Life after RLS

4 Minutes

With the government’s Recovery Loan Scheme over, what will the lending landscape look like for businesses in the next half of 2022?

The Recovery Loan Scheme (RLS) was the cornerstone of the UK government’s help for businesses through the pandemic. Lenders were encouraged to agree on finance at favourable rates thanks to the government backing a percentage of the loan.

As the immediate threat of Covid has waned the details have changed, but essentially, the scheme stayed in place until 30 June 2022. Andrea Reynolds, Founder and CEO at Swoop says that from the financial industry’s point of view, the end of the scheme will not make a huge impact:

“The end of RLS means that things will change, but there are no sudden shocks here. Many lenders quietly closed their books on RLS long before they reached the deadline. There has been a feeling that businesses which needed the money would’ve already come forward, so actually finding loans under RLS in the last couple of months has been getting more difficult.”

Rhys Cunnah, Head of Unsecured Lending at Swoop says that RLS has become less relevant to businesses:

“In the early days of the pandemic, there was understandable panic about where funding would come from. Today, we are seeing that there are more options open to businesses that want to borrow. RLS products, where available, may not have been the right fit for businesses and they may not represent the best deals for borrowers. We expect that a number of RLS customers will want to refinance when the outlook settles.”

Andrea says that the future of funding is likely to be around innovative products that answer specific needs and represent value for money:

“Customers have more choice and rather than applying for a loan may be more likely to consider alternative funding, such as merchant cash advances or invoice finance.”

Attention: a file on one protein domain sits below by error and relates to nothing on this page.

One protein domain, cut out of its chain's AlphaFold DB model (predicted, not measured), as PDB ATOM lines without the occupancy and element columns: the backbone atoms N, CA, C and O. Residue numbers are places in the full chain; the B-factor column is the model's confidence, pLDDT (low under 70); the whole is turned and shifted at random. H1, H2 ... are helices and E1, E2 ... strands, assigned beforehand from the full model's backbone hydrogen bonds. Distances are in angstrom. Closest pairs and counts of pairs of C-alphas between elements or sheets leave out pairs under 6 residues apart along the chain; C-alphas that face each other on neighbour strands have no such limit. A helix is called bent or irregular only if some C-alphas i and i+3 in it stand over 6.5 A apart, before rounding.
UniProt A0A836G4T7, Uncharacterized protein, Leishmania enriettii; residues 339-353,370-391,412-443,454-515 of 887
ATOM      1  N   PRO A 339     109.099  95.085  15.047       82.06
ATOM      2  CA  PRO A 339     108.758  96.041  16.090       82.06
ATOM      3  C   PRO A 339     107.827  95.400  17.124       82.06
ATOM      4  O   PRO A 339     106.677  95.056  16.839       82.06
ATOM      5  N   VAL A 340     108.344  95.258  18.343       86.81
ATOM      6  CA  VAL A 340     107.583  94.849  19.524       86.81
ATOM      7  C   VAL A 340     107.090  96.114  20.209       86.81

Have the banks ruined their chances with customers?

“The banks that will do well will be those that embrace new ways of borrowing that have been pioneered by challenger banks and disruptive lenders. Banks know that they must match these disruptors for speed of decision and processes. Many banks have a great range of products but they are not meeting the customers’ need for speed as well as digital upstarts.”

The future of finance, says Andrea, is in niche products that suit customers’ needs better:

“Businesses that need money often go to their banks first, but they are not always the best place to go as competition is fiercer in the rest of the market: customers want money cheap, they want flexibility and they want a decision fast – all of which they can get without going to a traditional bank. The only thing that stops people from finding them is knowledge, which is why Swoop has worked hard to present customers with all their options in one place and make it easy to apply. Banks are currently enjoying being the first port of call for borrowing, but need to work hard to match the new lenders for speed, agility and flexibility.”

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